The extensive list of austerity measures, including crippling pension cuts and major tax rises, could devastate the stricken Mediterranean country already on its knees as it is scrambles to meet strict requirements.

Athens is desperately trying to repay €6 billion of debt by a July deadline to meet bail out criteria.


I cannot find anything that confirms if this is correct, but if it is, it is Brutal.
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Re: Greek Tragedy

Postby supporttheunderdog » Thu May 11, 2017 7:22 am

More doom and gloom from the Daily Excess.

[url]http://www.express.co.uk/news/world/802959/Greek-debt-crisis-EU-Slovakia-Germany-bailout][/url]
The IMF and the Eurozone proposed a deal which would see the country make more far-reaching austerity measures including pension cuts of up to 18 per cent.

But after Germany insisted the deal was not totally secured without laws being passed, Slovakia has stepped into the debate to insist it might cause problems.




Not confirmed elsewhere - The DE does have a reputation for making it up!


An Italian comment
http://www.wallstreetitalia.com/grexit-fmi-partecipera-al-terzo-salvataggio-tspiras-sempre-meno-popolare/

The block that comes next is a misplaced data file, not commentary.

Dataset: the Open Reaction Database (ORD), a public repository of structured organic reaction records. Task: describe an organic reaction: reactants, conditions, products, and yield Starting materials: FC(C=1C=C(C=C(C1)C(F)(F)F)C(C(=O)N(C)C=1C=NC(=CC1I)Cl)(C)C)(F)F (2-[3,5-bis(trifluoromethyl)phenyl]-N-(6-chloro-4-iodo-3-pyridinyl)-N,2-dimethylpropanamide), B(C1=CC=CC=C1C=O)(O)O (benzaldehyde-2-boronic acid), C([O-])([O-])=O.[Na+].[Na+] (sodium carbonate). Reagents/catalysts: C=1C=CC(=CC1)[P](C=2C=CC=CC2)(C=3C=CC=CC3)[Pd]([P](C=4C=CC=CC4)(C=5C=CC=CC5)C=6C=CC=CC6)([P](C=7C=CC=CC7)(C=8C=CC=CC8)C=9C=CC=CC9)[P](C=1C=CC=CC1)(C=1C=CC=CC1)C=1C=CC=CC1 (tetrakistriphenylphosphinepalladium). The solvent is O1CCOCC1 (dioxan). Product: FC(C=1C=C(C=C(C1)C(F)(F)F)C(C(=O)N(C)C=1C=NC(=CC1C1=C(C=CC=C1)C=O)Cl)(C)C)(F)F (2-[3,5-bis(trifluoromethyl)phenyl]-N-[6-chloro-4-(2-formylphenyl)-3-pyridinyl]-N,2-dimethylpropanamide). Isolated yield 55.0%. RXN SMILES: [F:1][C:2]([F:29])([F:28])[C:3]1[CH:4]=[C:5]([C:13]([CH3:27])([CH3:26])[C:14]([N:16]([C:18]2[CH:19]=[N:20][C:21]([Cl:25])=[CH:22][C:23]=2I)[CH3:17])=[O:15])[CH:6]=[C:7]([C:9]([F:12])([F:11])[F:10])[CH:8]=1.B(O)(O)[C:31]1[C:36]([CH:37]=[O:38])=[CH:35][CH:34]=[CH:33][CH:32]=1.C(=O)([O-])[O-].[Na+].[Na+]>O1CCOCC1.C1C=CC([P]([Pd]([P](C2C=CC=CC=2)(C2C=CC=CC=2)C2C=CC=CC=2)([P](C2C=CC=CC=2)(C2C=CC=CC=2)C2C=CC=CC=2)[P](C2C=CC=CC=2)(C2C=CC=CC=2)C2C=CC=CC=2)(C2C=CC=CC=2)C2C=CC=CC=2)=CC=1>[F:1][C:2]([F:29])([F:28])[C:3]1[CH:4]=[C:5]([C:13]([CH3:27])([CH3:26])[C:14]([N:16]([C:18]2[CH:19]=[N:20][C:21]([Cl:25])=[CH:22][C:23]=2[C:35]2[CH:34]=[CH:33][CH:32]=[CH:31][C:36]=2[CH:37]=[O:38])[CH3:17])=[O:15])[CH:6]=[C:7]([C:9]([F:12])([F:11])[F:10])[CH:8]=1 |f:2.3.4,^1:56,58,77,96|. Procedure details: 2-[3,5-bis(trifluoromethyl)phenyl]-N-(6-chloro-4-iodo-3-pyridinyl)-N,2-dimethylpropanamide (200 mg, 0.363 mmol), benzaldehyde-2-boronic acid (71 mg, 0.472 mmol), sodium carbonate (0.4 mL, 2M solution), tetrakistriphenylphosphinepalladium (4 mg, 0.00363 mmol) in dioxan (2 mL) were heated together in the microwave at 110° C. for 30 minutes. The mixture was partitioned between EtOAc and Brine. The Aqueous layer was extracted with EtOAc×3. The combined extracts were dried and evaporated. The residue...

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Re: Greek Tragedy

Postby supporttheunderdog » Mon May 22, 2017 4:49 pm

The latest on the problems being put in the way of Greece
http://cyprus-mail.com/2017/05/22/euro-zone-imf-seek-compromise-greek-debt-deal-monday/


and of course the Daily Excess
http://www.express.co.uk/news/world/807598/Greece-debt-Grexit-Eurogroup-European-governments-euro
Greece begs Eurogroup to agree £6bn bailout on ‘explosive debt’ in bid to stave off Grexit

GREECE has pleaded with European governments to sign off a £6billion bailout which will stave off a Grexit from the euro.


Greece really has done all that has been asked of it.
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Re: Greek Tragedy

Postby supporttheunderdog » Tue May 23, 2017 7:47 am

and so it goes on

Deal - then No deal
http://www.bbc.com/news/business-40005503
Greece fails to secure fresh bailout funds
Greece has failed to secure a deal to unlock the next instalment of its multi-billion-dollar bailout after talks with eurozone finance ministers broke down.
Eurogroup head Jeroen Dijsselbloem said there was still a gap "between what could be done and what some of us had expected should be done".